That's exactly right. I think you hit the answer during your question at the end. So where we to hold rates flat, move down and benchmark rates would cause that $100 to $150 to be processed. But the reason we have called it out as being transitory as we've passed a lot of that rate decline along to customers.
Got you. Okay. And then big picture question, last year for the debt holders, you gave them this pretty impressive chart showing market contribution profitability. It showed Atlanta with just under $1300 of EBITDA and a fully loaded even a little under 500. Given your total GPUs at $1000 higher today than it was when you gave that disclosure, I'd be curious to hear, if you can give us an update on Atlanta profitability at the contribution level?
Sure. So I think, at this point it would 3.3% EBITDA margin loss for the entire business, obviously showing a lot of leverage. And I think we're going to keep our EBITDA level disclosures at that level instead of diving into the market level. But you can go look at that chart. And, the way it works is not all that complicated. Generally speaking the GPU is roughly shared across markets, so if we have gains, in any given market, that's on average going to flow through to all the markets. And then as we get bigger and lever corporate costs more that generally benefits to markets and the -- as we continue to level marketing that tends to benefit the market.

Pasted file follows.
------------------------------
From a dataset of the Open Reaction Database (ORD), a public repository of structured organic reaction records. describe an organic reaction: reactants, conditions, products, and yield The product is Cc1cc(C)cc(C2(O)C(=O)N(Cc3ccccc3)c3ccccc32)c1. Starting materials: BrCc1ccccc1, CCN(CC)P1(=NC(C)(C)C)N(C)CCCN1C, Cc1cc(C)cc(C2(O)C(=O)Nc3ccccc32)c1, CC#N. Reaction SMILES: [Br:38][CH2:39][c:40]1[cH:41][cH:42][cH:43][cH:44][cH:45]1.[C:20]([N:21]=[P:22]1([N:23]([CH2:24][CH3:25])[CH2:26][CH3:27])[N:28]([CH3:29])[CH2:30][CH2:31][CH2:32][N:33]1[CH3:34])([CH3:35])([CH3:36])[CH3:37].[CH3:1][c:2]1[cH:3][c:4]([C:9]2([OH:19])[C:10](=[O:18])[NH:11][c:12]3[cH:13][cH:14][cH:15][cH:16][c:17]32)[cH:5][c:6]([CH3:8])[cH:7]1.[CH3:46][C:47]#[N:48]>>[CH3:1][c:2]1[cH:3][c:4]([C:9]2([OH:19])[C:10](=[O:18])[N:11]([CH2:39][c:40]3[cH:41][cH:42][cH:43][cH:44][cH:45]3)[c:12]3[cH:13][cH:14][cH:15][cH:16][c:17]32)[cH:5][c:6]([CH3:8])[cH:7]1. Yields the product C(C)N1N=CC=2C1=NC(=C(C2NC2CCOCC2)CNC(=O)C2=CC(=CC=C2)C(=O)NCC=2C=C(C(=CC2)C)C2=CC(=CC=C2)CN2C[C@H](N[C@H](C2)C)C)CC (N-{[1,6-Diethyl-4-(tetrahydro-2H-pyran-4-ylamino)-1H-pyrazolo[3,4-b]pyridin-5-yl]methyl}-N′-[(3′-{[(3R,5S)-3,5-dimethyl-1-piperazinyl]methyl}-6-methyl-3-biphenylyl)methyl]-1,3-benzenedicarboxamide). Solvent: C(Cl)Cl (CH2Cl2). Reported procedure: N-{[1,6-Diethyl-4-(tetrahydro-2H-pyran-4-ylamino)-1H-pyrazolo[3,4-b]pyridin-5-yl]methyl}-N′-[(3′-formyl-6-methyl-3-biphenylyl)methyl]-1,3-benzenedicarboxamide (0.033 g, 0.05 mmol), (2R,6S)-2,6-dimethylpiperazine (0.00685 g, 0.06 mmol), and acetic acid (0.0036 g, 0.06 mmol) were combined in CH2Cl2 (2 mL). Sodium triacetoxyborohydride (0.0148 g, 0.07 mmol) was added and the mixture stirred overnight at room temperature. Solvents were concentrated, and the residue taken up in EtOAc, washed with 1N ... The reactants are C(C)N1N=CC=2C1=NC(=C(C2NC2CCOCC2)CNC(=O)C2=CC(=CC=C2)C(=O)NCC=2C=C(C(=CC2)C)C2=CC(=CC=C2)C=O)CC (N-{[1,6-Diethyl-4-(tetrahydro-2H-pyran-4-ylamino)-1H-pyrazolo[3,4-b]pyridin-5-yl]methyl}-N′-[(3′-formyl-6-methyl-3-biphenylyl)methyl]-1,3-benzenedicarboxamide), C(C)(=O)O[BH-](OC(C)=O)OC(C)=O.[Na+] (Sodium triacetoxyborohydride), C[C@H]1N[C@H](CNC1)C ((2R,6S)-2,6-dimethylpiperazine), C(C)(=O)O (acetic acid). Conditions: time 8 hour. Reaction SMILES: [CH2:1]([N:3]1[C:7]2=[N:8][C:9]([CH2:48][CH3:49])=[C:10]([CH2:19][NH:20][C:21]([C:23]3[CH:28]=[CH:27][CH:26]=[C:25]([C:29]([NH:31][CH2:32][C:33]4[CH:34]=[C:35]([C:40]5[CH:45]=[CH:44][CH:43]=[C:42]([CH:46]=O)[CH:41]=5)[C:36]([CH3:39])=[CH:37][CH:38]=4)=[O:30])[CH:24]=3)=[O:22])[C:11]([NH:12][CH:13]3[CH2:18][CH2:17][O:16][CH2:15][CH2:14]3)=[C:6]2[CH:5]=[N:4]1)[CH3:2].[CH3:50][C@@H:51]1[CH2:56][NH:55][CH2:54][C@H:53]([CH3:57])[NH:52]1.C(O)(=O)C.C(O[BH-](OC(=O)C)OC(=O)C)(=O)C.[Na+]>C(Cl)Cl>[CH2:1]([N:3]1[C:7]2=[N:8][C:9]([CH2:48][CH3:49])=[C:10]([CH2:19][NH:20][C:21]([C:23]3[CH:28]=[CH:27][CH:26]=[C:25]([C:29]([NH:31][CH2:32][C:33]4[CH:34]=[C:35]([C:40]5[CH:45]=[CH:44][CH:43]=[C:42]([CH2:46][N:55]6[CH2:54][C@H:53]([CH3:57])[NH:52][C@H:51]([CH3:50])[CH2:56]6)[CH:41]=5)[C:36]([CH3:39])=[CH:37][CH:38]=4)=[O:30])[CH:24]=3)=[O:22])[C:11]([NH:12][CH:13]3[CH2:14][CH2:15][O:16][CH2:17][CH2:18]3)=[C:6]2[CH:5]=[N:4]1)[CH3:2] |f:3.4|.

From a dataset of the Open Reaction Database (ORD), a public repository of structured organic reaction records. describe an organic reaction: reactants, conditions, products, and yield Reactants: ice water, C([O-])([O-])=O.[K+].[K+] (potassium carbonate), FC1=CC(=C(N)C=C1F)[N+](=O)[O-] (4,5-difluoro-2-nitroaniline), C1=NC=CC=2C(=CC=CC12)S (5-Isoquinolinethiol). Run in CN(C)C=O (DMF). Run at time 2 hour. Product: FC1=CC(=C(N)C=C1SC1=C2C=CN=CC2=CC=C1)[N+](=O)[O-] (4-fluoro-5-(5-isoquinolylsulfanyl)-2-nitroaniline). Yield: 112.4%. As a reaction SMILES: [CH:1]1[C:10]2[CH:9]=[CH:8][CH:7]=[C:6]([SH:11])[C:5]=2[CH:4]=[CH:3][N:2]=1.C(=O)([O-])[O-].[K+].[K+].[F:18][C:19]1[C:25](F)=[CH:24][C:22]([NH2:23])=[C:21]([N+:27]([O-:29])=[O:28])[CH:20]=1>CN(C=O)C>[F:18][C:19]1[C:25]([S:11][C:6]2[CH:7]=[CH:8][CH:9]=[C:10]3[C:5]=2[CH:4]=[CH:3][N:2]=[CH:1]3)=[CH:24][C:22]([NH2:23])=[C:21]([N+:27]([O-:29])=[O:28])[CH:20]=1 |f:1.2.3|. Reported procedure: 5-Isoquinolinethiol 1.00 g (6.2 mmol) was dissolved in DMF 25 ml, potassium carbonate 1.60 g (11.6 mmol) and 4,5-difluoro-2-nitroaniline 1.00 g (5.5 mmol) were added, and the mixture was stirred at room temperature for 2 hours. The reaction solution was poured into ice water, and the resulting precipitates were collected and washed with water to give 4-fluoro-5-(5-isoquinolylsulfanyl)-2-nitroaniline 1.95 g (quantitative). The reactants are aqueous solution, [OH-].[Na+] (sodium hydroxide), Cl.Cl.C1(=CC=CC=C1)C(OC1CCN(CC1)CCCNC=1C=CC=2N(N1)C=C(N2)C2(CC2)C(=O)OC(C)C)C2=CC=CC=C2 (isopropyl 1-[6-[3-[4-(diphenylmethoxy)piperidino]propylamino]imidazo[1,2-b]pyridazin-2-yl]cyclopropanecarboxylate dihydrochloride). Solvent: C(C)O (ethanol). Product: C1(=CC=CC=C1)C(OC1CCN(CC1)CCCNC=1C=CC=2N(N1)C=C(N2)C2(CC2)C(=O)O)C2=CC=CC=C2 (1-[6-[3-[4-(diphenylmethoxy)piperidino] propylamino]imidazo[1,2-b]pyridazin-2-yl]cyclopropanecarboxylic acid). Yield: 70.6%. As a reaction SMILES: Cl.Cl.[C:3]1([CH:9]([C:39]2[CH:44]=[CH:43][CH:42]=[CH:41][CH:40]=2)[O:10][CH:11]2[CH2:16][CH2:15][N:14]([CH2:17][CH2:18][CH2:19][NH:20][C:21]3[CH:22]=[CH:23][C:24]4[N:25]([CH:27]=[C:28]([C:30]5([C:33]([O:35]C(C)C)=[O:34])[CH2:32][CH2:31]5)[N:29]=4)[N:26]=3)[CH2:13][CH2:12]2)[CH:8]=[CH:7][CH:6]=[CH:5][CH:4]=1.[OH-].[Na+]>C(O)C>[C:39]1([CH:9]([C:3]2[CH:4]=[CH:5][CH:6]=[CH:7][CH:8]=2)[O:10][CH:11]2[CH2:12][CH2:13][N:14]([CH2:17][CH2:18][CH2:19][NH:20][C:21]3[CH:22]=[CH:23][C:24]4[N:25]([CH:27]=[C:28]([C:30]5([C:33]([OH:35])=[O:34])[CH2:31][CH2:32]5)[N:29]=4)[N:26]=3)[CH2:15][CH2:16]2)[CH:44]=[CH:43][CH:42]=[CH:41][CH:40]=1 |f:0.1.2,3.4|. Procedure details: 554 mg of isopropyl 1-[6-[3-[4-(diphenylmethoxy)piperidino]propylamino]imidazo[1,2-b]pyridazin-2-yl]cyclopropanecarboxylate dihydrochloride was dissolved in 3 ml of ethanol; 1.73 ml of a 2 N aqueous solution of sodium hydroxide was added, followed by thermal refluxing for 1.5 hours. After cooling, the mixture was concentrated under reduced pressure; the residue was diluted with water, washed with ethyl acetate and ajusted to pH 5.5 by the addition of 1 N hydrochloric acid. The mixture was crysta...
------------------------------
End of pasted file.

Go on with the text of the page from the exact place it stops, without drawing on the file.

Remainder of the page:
So, I think, when we look at it across the market, there's really, really good stories there. And we think the path to profitability is clear than it's ever been. I think, even kind of stepping back and saying, why did we set this $3,000 goal to begin with when we first came public, in early 2017?
I mean there are two reasons why we set that goal. One is, we thought through a carefully we kind of felt, we understood all the levers of the business where we could go and get money. And we felt it $3,000 with a level that made sense, and it was achievable given the business that we had built.
But two and really importantly, we thought the $3,000 was a very significant level in terms of being a number where you could build a sustainable and very profitable business. And we continue to believe that today. So I think there's a lot of ways to look at our financials today.
I'll call up three, one, just to look at the momentum in progress that we've got. Mark talked about levering nearly 20 points over the last three years and being a 3.3% EBITDA margin loss today. That suggested that there's a lot of room that we're very, very excited about.
Another approach is just like we approached $3,000 GPU target, we can do a bottoms up analysis, and that basically is our long-term financial model. We went through that very carefully, look at all the expense items of all the areas we thought that we could add additional GPU. And we put that together, and I hope at least it from an objective perspective, you could go through and do a similar bottoms up analysis and arrive at similar places as we have in our long-term model.